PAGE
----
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Celebrating Latinx Heritage Month with Lake City Collective

If you’ve ever wondered who supports the language line at the Seattle Office of Economic Development, we have Lake City Collective to thank. Lake City Collective, founded in 2019 by husband-and-wife Peggy Hernández and César García, is a grassroots nonprofit organization doing advocacy-in-action work on issues that primarily affect BIPOC communities in Seattle’s Lake City neighborhood and surrounding areas. Lake City Collective’s knowledgeable staff helps non-English speaking small business owners navigate complicated city bureaucracy with ease. In celebration of National Hispanic Heritage Month, we sat down with Lake City Collective’s César Garcia to learn more about the organization, advocacy work, and cultural heritage. 

César Garcia pictured through the front window at Lake City Collective's current office space in North Seattle’s Little Brook neighborhood.
César Garcia pictured through the front window at Lake City Collective’s current office space in North Seattle’s Little Brook neighborhood.

OED: How and why did Lake City Collective form? 

César: In North Seattle, we saw that people of color, especially recent immigrants and refugees, were not connected to government the same way that other communities are in other parts of the city. When we first began to organize, we thought it would be easy to start as a Latino-based organization, because we are Latino. But even within our own neighborhood, there were Chinese families, Native American families, Vietnamese families, and more, whose children play together, who help maintain the landscaping, and who are all facing the same issues. Lake City Collective was formed to give all of us a voice, a place at the table to improve our living environments and connect with better opportunities. As recent immigrants, we believe in working to preserve our native traditions and language even in a new country, so we do a lot of community and cultural events as well. 

OED: How did Lake City Collective become connected to the OED? 

César: At the time, there was a North Seattle business district organization that was having difficulty reaching out to ethnic businesses in the area. Lake City Collective jumped in to do outreach in the district, learning all about the Office of Economic Development along the way. Before founding Lake City Collective, I worked as a Community Liaison for the Seattle Department of Neighborhoods, where I gained important knowledge about how the city government works—information which I now share with the staff at Lake City Collective.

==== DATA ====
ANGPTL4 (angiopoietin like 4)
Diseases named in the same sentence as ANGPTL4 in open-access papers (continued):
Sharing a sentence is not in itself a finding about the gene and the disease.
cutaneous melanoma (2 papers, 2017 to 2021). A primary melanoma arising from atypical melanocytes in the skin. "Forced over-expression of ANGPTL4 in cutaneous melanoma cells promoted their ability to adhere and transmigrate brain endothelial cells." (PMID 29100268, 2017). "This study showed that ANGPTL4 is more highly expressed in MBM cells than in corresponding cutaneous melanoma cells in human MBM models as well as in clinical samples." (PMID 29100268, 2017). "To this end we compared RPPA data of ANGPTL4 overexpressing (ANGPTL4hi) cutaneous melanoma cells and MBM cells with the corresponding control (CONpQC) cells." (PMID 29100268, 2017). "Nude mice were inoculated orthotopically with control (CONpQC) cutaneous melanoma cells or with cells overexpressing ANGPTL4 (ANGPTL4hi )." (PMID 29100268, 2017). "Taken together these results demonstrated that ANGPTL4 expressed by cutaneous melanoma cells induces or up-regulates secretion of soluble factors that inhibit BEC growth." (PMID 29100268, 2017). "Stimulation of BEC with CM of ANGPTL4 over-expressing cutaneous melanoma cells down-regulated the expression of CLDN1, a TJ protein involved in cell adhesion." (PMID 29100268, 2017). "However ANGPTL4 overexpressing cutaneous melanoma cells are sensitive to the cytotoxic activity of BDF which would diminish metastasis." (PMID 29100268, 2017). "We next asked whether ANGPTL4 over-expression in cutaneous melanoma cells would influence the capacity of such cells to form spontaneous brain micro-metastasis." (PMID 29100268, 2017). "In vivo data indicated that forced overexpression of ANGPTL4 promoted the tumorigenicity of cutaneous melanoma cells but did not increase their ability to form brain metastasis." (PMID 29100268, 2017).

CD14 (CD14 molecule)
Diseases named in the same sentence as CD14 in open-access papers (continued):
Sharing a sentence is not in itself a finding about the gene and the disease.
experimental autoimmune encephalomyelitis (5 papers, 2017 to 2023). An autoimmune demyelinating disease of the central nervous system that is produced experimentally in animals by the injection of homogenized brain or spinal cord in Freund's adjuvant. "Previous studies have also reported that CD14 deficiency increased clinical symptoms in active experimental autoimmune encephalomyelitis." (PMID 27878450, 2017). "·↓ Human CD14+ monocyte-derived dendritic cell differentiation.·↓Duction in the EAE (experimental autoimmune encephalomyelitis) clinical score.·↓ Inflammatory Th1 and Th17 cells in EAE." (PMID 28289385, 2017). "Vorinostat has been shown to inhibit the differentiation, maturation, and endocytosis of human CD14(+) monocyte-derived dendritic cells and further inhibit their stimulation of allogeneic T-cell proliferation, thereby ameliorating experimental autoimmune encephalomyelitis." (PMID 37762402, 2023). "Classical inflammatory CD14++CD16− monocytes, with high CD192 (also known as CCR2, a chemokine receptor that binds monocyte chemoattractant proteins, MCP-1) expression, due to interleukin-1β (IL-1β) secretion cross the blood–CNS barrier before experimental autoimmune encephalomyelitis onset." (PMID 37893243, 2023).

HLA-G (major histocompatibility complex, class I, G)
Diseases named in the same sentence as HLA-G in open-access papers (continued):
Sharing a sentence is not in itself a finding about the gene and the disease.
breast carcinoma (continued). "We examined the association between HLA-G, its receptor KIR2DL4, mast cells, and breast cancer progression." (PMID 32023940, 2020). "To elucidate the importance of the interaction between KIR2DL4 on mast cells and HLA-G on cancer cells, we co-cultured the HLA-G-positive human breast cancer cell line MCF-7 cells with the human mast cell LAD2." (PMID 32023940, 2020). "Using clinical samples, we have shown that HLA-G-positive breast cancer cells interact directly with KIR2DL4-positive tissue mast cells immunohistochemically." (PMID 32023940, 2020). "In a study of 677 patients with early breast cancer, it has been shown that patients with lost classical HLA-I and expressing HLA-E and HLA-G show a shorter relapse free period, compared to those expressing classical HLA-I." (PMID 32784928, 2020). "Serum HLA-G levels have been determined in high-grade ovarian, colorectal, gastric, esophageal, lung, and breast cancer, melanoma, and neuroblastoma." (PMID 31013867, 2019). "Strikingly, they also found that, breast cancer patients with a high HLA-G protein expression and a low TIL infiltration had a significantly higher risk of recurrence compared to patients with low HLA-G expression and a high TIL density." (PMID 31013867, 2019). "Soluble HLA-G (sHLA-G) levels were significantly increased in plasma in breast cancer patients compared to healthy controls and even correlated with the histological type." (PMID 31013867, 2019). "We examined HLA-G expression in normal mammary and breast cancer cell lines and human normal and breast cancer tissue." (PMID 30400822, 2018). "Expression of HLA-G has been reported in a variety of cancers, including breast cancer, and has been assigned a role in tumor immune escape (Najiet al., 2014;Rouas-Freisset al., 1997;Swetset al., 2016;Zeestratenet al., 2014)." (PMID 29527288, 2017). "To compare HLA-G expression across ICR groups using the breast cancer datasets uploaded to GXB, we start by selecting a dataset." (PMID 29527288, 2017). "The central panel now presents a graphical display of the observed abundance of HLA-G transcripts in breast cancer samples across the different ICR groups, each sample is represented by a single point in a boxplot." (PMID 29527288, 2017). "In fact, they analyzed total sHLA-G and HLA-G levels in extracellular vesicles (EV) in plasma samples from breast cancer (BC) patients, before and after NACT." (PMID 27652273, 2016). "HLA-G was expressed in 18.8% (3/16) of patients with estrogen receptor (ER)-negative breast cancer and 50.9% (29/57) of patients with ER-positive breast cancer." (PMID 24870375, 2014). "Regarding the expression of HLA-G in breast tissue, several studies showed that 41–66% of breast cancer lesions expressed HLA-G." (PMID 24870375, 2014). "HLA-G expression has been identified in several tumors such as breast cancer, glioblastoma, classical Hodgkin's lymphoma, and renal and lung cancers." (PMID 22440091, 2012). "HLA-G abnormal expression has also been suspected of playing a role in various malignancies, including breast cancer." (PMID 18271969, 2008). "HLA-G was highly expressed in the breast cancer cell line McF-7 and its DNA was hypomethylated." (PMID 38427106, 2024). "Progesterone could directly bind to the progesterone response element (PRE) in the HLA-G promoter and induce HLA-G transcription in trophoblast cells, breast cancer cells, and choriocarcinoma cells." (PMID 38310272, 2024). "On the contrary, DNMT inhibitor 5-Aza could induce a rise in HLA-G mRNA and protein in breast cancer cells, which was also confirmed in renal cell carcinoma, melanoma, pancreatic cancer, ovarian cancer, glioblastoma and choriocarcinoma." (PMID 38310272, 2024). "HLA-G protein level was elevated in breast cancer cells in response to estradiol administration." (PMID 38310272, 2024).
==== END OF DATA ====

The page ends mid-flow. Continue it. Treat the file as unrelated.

OED: One of the main things Lake City Collective offers is language interpretation services. How does the language line work? 

César: When somebody calls the OED main line and chooses an extension with a different language, they can leave a voicemail that we review and call back with bilingual staff later. The dedicated staff at Lake City Collective don’t just translate—over time they have learned a lot about navigating contracts, licensing, permitting, working with different municipalities, and more, and share this knowledge with callers seeking our help. Our interpretation services are offered in Spanish, Mandarin, Cantonese, Amharic, Somali, and Korean, and other unlisted languages. For example, our Thai specialist has been instrumental in reaching out to the Thai community in Seattle to share information about services that OED offers. 

OED: What has been the highlight of your work? Any proud moments? 

César: I think the most rewarding part of our work is when we get to meet in person with small businesses. It’s important to get to know the business owners to understand their background, history, barriers, and needs. We see businesses as families, and they often are family businesses. Our main goal is to help these businesses become independent, so it’s exciting when they learn how to navigate and connect with the city to utilize resources. We are often learning together, in community with one another, which makes this work worth it. 

OED: What do you hope for Lake City Collective in the future? 

César: Thanks to the Office of Planning and Community Development, we recently secured a half-block parcel of land that we would like to turn into a multicultural center. We hope to work with the community, including small businesses, to figure out what the center should look like to best serve various ethnic groups. We’re also hoping to grow our business support program—we have lots to contribute in terms of digital access and navigating bureaucracy with cultural understanding. It would be wonderful to have regularly scheduled full-time staff for all the languages we offer, since right now we only have part-time staff. More staffing, and a permanent home, is our vision for the future. 

Lake City Collective staff and volunteers participate in civic engagement at the Greenwood Parade. A group of diverse adults and children smile at the camera at an intersection of the parade, holding large signs that say 'Democracy Voucher Program' and 'Lake City Collective.'
Lake City Collective staff and volunteers participate in civic engagement at the Greenwood Parade.